A Seattle Fire Department lieutenant failed to bill the owner of Qwest Field for nearly $200,000 in fire services and misused his position as a fire inspector when he demanded two all-access backstage passes to a Hannah Montana concert at KeyArena, the city's top ethics watchdog has found.

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A Seattle Fire Department lieutenant failed to bill the owner of Qwest Field for nearly $200,000 in fire services and misused his position as a fire inspector when he demanded two all-access backstage passes to a Hannah Montana concert at KeyArena, the city’s top ethics watchdog has found.

The report, released Wednesday, found that Lt. Milton Footer’s failure to seek or recoup the money from First & Goal from 2002 to 2007 was a “gross waste of public funds.” The report also levels criticism at Seattle Fire Chief Gregory Dean and Fire Marshal Kenneth Tipler for failing to discipline Footer after the accusations surfaced.

Tipler announced his retirement from the Fire Department on Tuesday, although a department spokeswoman said the timing was a coincidence.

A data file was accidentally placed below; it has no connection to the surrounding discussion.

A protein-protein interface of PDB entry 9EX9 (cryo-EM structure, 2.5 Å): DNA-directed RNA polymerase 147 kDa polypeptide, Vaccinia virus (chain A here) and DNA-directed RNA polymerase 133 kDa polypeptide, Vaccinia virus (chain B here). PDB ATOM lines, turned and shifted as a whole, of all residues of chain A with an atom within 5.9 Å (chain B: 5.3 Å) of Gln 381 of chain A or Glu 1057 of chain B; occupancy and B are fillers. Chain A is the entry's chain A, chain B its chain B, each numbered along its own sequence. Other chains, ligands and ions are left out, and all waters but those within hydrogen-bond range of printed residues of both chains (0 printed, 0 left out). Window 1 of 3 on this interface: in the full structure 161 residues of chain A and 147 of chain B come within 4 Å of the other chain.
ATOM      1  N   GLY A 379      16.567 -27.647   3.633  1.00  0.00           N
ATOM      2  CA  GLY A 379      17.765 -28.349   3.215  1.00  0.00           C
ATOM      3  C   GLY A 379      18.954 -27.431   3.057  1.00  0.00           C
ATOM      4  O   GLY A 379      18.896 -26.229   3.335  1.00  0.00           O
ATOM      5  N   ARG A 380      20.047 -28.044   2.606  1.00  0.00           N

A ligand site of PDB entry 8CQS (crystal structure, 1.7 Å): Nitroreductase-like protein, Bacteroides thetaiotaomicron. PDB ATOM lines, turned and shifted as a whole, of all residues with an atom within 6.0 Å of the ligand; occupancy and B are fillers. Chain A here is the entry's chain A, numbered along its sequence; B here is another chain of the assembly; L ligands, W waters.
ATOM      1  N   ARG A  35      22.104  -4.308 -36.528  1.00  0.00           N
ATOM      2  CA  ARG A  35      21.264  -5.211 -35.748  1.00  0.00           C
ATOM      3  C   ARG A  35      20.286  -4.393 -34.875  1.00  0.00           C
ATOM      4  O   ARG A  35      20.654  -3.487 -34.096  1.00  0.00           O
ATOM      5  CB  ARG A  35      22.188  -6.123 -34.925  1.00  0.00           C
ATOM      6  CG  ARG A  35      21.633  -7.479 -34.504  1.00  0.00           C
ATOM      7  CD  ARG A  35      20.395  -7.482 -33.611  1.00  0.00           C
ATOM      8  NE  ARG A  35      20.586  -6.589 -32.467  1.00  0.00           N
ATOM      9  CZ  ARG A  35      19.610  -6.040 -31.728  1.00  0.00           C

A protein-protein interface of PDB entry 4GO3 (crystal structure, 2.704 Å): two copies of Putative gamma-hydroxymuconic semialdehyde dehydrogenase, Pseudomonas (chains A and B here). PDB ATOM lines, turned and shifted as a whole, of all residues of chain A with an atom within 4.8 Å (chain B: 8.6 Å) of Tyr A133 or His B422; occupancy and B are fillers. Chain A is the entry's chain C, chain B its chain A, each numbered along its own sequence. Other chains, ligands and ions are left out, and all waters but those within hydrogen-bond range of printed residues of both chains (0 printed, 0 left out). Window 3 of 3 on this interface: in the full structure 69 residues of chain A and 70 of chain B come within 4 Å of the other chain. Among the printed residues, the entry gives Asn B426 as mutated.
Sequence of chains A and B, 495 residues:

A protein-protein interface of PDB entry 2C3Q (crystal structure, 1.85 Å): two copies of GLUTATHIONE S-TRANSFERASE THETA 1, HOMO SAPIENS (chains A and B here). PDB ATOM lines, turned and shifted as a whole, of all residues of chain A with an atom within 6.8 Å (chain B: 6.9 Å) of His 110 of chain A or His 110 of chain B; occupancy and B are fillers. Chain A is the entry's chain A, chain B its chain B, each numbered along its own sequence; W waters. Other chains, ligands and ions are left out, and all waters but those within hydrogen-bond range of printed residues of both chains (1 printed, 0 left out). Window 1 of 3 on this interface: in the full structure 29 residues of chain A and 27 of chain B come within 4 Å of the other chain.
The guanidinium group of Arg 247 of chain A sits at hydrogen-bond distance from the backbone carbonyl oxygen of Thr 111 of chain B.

The report reveals tensions and morale problems in the department over Dean’s handling of the case. Footer’s ethics violation has been a “tipping point for many in the department” who see his lack of punishment as undercutting the department’s values, according to the report by Wayne Barnett, executive director of the Seattle Ethics & Elections Commission.

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Barnett said there was no indication that Footer benefited financially from his failure to bill the Paul Allen-owned company. Barnett also said his five-month investigation found no evidence that other fire inspectors violated the city’s ethics code.

The only benefit the report found that Footer had received were two passes to the 2007 Hannah Montana concert. In his role as fire inspector, Footer also worked with KeyArena officials.

In response to the report, Mayor Greg Nickels announced Wednesday plans to immediately appoint an outside investigator to review the appropriate level of discipline for those involved.

Footer, who has been placed on paid administrative leave by the department pending further investigation, declined to comment Wednesday.